The studies were begun nearly two decades ago, but they are still relevant and pertinent.
Performed by Vincent Felitti and Robert Anda they demonstrate two salient points. First, children who have been traumatized are far more likely to have medical or behavioral problems. Second, the incidence of these problems is, the authors explain, “unexpectedly common.”
David Brooks summarized the results in a recent column:
In the 1990s, Vincent Felitti and Robert Anda conducted a study on adverse childhood experiences. They asked 17,000 mostly white, mostly upscale patients enrolled in a Kaiser H.M.O. to describe whether they had experienced any of 10 categories of childhood trauma. They asked them if they had been abused, if their parents had divorced, if family members had been incarcerated or declared mentally ill. Then they gave them what came to be known as ACE scores, depending on how many of the 10 experiences they had endured.
The link between childhood trauma and adult outcomes was striking. People with an ACE score of 4 were seven times more likely to be alcoholics as adults than people with an ACE score of 0. They were six times more likely to have had sex before age 15, twice as likely to be diagnosed with cancer, four times as likely to suffer emphysema. People with an ACE score above 6 were 30 times more likely to have attempted suicide.
Later research suggested that only 3 percent of students with an ACE score of 0 had learning or behavioral problems in school. Among students with an ACE score of 4 or higher, 51 percent had those problems.
It’s nice enough to say that we need to counter the effects of poverty and to provide a better education, but, at root, Brooks suggests, Americans are psychologically damaged. Unless we deal with that problem, public policy solutions are unlikely to be beneficial.
In the past several decades, policy makers have focused on the material and bureaucratic things that correlate to school failure, like poor neighborhoods, bad nutrition, schools that are too big or too small. But, more recently, attention has shifted to the psychological reactions that impede learning — the ones that flow from insecure relationships, constant movement and economic anxiety.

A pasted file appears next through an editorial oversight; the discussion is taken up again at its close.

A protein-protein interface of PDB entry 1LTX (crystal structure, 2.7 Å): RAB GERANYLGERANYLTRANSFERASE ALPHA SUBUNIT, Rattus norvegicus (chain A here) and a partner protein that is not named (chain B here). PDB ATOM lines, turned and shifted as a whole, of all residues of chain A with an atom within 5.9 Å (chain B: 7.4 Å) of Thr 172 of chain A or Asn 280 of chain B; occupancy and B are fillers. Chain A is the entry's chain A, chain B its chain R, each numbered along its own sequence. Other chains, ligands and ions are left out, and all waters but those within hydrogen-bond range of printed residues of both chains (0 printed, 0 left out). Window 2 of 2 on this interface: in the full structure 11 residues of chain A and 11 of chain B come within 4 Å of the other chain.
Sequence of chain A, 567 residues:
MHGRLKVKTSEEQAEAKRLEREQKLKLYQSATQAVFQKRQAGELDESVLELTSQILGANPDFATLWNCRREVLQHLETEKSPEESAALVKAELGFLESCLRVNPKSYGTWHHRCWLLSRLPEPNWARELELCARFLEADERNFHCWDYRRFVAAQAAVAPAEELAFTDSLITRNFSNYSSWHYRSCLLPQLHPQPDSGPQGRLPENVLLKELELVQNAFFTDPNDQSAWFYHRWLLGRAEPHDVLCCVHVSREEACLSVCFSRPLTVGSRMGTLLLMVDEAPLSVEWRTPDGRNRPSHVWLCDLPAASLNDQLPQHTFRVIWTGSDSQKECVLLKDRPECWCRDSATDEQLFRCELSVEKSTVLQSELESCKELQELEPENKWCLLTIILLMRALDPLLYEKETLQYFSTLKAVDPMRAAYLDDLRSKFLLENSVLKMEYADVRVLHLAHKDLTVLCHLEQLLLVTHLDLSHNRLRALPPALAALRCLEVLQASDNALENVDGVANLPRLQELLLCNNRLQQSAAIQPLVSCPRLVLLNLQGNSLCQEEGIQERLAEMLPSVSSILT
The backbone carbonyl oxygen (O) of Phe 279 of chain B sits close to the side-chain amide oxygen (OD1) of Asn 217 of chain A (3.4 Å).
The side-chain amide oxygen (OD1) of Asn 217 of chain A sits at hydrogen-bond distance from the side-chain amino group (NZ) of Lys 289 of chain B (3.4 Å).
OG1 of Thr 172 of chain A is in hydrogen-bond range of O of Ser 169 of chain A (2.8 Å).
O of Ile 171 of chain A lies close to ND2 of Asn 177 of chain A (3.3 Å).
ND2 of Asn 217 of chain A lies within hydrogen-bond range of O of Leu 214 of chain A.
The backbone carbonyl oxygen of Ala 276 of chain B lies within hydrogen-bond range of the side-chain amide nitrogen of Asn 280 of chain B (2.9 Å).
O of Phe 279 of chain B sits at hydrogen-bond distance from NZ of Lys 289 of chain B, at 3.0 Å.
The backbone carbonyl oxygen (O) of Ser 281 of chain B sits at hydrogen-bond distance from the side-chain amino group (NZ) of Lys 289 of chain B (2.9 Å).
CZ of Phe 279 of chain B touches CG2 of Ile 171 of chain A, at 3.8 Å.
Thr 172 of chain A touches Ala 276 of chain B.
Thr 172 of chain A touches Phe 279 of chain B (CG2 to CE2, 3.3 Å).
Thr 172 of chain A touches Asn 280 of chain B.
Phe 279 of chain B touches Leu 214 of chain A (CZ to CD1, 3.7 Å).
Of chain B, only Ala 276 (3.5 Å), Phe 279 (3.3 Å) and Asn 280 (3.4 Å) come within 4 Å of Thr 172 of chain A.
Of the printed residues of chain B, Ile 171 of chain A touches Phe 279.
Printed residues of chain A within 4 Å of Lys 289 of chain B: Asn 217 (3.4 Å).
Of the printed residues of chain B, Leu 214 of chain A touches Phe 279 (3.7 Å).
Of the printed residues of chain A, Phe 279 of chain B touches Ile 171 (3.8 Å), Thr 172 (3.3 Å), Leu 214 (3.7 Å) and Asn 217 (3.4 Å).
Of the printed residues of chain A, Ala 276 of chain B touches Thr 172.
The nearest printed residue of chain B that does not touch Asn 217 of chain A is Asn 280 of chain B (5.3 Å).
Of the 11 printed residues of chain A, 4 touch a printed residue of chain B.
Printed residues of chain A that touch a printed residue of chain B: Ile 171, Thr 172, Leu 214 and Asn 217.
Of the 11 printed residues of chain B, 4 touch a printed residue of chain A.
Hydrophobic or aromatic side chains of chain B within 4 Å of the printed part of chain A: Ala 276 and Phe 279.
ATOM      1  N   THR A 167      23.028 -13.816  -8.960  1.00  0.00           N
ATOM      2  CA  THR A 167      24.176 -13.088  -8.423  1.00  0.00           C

… across vast stretches of America, economic, social and family breakdowns are producing enormous amounts of stress and unregulated behavior, which dulls motivation, undermines self-control and distorts lives.
Ferlitti himself explained that pathological behaviors are attempts to self-medicate:
"We saw that things like intractable smoking, things like promiscuity, use of street drugs, heavy alcohol consumption, etc., these were fairly common in the backgrounds of many of the patients...These were merely techniques they were using, these were merely coping mechanisms that had gone into place."–
But, how did we get to the point where “social and family breakdowns” are traumatizing children and undermining their character?
Brooks does not say it, but we, as a nation, have, for the past few decades been engaged in a grand social experiment. We have decided that personal self-fulfillment is more important than social stability or family stability. We act as though our mental health depends on our ability to let it all hang out, to be free from all social strictures, to be open and honest and out of control.